just noticed that this civic, one of my favourites, and is my desktop, is running the ad08s, backwards in the front, and normal in the back. curious if a fuck up, or intentional. either way. enjoy a slice of black black
Ring-Shaped Geoglyphs Found Near Ancient Town in Peru
Dozens of circular geoglyphs, some comprising several intertwined rings, have been identified and mapped near the ancient Peruvian town of Quilcapampa, revealing that these earthen designs were created near ancient pathways used for trade.
Geoglyphs are designs, which often form shapes or images, on the landscape. They are found all over the world; the most famous examples are located at Nazca, where thousands of such designs — from real and imaginary creatures to geometric shapes — have been etched into the Peruvian desert.
Jennings and his colleagues mapped the geoglyphs at Quilcapampa, in the Sihuas Valley, using a combination of satellite imagery, unmanned aerial vehicles (drones) and ground surveys. The smaller geoglyphs are visible from the ground, while the larger ones can be better seen from above. The archaeologists are trying to map as much of the landscape as they can before the area is developed for agriculture.
They found that many of the geoglyphs there have simple one-ring designs, while others are more complex.
One geoglyph they mapped has at least six rings designed in an irregular pattern, with smaller circles embedded inside larger circles so that the overall design looks a little like a swirl. Also, some of the geoglyphs contain rock piles called cairns located beside or within them, the archaeologists said.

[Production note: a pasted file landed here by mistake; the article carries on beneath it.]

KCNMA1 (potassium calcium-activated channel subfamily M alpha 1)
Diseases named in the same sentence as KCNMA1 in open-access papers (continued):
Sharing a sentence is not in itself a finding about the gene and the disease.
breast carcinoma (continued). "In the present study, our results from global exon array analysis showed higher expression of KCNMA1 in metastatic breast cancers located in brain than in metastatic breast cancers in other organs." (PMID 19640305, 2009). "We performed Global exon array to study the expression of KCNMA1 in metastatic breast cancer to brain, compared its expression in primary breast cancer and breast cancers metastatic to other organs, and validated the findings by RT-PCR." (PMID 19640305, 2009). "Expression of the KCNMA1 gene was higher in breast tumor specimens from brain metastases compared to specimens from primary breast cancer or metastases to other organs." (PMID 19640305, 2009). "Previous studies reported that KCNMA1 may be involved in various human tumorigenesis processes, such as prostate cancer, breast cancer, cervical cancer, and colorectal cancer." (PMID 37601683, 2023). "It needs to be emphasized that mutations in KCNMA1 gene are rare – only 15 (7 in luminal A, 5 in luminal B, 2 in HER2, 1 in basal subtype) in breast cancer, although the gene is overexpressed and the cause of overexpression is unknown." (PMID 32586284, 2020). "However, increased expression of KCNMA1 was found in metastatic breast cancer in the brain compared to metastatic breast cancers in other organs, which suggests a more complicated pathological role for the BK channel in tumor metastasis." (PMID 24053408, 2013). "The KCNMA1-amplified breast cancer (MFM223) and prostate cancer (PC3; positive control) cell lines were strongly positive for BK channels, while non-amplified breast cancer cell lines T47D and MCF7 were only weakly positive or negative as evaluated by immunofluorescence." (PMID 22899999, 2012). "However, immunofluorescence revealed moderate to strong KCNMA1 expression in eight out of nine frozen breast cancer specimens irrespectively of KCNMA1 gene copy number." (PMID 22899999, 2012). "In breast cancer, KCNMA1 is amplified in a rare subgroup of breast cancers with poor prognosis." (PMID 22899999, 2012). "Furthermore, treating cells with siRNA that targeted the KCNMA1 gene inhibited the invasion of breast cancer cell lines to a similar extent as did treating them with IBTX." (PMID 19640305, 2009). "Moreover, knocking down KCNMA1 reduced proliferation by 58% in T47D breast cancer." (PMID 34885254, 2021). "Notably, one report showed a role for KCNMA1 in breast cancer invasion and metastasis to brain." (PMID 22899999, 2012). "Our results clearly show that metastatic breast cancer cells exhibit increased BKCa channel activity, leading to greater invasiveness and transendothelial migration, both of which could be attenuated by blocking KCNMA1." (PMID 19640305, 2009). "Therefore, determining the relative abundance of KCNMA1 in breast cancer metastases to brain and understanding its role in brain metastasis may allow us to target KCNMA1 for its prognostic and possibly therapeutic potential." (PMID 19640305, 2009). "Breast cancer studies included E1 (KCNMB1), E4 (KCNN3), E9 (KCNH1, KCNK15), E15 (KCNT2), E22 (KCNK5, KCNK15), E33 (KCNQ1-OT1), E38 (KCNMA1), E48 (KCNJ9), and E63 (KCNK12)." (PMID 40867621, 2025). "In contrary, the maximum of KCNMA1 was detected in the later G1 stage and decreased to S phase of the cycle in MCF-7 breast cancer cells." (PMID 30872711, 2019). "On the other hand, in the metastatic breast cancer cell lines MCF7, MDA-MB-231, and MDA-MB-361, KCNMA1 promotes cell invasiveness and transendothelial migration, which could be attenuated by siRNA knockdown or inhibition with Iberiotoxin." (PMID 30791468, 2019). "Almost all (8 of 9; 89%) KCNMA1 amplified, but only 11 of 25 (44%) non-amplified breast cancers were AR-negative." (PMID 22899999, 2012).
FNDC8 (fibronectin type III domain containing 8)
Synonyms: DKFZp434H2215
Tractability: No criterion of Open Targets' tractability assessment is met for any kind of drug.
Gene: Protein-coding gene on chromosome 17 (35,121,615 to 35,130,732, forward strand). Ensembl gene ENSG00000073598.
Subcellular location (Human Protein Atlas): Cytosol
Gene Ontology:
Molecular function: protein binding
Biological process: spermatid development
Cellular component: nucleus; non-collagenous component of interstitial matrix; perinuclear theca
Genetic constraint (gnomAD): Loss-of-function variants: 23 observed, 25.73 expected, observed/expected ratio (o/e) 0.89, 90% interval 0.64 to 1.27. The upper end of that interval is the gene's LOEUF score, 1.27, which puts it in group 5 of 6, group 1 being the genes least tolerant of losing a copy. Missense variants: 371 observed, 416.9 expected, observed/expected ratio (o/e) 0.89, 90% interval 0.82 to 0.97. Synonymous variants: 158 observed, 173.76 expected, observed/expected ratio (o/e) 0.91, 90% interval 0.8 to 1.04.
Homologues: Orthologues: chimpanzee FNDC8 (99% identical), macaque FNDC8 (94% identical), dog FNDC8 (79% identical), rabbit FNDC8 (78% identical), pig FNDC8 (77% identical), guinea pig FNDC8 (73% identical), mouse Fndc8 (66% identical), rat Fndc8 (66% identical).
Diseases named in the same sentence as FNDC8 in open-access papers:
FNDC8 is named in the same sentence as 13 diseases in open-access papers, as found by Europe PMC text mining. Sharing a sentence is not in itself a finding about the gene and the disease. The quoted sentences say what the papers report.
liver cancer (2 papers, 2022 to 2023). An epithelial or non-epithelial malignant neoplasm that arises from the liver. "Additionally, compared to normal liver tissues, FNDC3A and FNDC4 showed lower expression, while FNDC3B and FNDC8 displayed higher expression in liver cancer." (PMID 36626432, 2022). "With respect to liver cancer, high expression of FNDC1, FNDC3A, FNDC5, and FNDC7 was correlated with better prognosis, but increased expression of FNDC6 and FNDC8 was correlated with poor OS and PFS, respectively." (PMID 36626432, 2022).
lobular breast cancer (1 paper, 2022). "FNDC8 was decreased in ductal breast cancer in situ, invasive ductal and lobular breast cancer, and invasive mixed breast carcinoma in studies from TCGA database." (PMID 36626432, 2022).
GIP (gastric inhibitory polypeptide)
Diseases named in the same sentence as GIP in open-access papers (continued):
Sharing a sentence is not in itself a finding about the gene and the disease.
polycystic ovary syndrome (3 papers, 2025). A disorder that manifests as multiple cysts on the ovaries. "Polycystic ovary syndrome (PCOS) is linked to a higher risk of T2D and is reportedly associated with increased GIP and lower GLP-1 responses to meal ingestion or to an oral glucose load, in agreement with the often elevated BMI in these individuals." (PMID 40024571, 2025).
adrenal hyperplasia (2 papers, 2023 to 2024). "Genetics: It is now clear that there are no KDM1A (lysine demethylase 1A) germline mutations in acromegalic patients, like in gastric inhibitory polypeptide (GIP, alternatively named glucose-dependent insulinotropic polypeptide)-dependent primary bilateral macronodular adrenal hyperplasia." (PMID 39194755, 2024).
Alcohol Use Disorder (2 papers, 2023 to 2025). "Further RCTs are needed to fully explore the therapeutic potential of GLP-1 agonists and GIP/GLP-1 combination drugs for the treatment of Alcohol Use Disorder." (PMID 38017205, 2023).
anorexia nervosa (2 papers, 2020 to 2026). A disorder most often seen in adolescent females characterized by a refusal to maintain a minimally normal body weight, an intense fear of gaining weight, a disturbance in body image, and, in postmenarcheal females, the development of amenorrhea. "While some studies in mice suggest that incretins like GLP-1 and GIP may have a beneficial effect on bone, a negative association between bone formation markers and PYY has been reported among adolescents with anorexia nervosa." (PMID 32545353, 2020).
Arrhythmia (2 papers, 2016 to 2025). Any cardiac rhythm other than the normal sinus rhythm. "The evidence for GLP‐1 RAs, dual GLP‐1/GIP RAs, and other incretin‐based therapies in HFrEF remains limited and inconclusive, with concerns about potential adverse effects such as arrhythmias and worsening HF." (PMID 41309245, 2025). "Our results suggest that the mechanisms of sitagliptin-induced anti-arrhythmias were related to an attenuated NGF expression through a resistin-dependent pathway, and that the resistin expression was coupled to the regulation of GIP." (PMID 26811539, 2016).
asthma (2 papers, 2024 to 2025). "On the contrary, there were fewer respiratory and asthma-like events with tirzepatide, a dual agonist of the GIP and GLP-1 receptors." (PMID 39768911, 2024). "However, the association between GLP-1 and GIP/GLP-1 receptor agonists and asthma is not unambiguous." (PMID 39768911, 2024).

The size of the geoglyphs varies considerably. The one ring geoglyphs tend to be between two to four meters (6.6 to 13.1 feet) in diameter while the multi-ring geoglyphs can sprawl over 800 square meters, about the size of two NBA basketball courts put together.
Most of the geoglyphs were made “by removing surface stones to expose the sandy soil below,” the archaeologists wrote in a paper set to be published in the Journal of Archaeological Science: Reports.
The scientists dated many of these geoglyphs to the Late Intermediate Period (A.D. 1050 to 1400). During that time, Quilcapampa supported a 70-hectare (173 acres) settlement that was a hub for trade, Jennings said. [Images: 14 Strangest Sites on Google Earth]
Geoglyphs are not the only art the people of Quilcapampa were creating at that time. Numerous examples of rock art (called petroglyphs) that were etched onto the walls of cliffs have been documented near Quilcapampa in previous studies.
It’s still a mystery why the people of Quilcapampa often used circles in geoglyph design; no writing system existed in Peru at that time to offer a possible explanation.
Jennings said that the team’s mapping research shows that many of the geoglyphs are located beside or near pathways used in ancient trade.
During the period when Quilcapampa flourished, there was “much more interaction between the coast and the highland,” Jennings said. The “circulation” of people and goods (including food) along these pathways was necessary for daily life — something the circular designs might symbolize, he added.